Two Texas men accused of marshaling support for terrorists

Two central Texas men arrested and charged with supporting terrorism

Two men in Texas have been charged with providing support to terrorists, with one of them allegedly planning to travel to Syria to aid radical groups engaged in armed conflict there, U.S. Justice Department officials said Wednesday.

Rahatul Ashikim Khan and Michael Todd Wolfe, both 23, were arrested near Austin, Texas on Tuesday by authorities from the Central Texas Joint Terrorism Task Force and charged with providing “material support” to terrorists.

“He’s ready to die for someone, for something,” Wolfe’s wife allegedly told an undercover FBI agent in 2013, according to a federal complaint filed in U.S. District Court.

Khan, a native of Bangladesh living in Round Rock, Tex., “conspired with others to recruit people to travel overseas to support terrorist activities, including committing violent jihad,” the U.S. Attorney’s office said in a statement.

Wolfe, charged in a separate complaint, “planned to travel to the Middle East to provide his services to radical groups engaged in armed conflict in Syria,” the statement said.

Khan was arrested at his home and Wolfe was about to board a flight to Europe at the George H.W. Bush Houston Intercontinental Airport, authorities said.

Khan became a U.S. citizen in 2002 and is a full-time student at the University of Texas in Austin, according to court records.

The complaint alleges that he began communicating with an informant in an online chat room which he was purportedly using “as a platform to spot and assess potential recruits for committing violent jihad overseas” in 2011.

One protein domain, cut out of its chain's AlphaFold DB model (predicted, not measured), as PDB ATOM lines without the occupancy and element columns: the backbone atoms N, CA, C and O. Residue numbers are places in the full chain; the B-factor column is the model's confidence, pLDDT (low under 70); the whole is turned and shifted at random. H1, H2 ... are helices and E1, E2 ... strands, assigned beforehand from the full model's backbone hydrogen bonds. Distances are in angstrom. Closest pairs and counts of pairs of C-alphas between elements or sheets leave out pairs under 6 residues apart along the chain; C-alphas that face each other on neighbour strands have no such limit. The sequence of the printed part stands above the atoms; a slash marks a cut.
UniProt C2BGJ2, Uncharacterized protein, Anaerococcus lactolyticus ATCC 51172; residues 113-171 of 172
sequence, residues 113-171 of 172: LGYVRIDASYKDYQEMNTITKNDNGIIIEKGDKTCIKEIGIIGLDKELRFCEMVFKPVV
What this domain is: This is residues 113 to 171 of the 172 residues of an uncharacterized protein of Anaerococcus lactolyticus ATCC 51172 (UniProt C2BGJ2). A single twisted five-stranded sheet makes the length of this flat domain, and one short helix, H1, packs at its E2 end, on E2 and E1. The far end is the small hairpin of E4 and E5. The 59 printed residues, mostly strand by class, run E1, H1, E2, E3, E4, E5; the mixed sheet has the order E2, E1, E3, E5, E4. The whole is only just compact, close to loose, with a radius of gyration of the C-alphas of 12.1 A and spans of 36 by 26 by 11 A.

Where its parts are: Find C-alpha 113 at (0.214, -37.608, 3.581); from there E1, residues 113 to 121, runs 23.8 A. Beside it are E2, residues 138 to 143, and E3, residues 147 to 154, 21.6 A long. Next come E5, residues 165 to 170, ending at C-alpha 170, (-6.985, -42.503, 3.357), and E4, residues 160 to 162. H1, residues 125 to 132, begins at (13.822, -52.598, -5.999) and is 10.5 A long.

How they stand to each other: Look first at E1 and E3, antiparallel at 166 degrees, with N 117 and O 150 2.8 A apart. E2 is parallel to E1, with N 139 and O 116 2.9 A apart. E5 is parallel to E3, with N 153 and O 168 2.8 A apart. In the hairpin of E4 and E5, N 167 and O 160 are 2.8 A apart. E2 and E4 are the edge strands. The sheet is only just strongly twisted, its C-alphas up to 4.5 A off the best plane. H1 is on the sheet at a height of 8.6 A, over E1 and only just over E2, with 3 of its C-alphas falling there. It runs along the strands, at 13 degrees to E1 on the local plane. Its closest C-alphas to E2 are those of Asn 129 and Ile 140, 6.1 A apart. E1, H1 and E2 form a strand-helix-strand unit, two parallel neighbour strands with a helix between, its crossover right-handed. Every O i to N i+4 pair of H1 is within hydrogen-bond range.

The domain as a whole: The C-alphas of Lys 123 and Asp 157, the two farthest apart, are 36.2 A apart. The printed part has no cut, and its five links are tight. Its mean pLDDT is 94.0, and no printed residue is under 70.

That June, Khan told the informant that his brain “starts bleeding” when he sees weak “bengalis” who have “no love for jihad” and “no love to shed blood,” according to court documents.

The complaint against Wolfe alleges that his wife met an undercover FBI agent in August 2013 and told the agent that she and her husband wanted to “perform a violent form of jihad.” She told the agent that Wolfe “just wants to hop into Syria. He’s just ready to die for his deen [religion]. He’s ready to die for someone, for something.”

Another undercover FBI agent met with Wolfe, discussing his plans to go overseas, the court documents detailed.

In January of that year, Wolfe “indicated that he had learned that al Qaeda in Syria was training brothers from other countries (foreign fighters) and then sending those fighters back from Syria to their home countries to conduct terror attacks,” according to the court documents.

Soon after, one of the FBI agents watched a YouTube video about foreign fighters in Syria with Wolfe and his wife.

Khan and Wolfe face up to 15 years in federal prison and a maximum $250,000 fine if convicted.

“This case is the culmination of a long-term investigation by the FBI and the Joint Terrorism Task Force made up of local, state and federal law enforcement agencies in Central Texas,” U.S. Attorney Robert Pitman said in a statement. “Protecting the citizens of this community from the threat of harm both from within the United States and abroad is our highest priority.”

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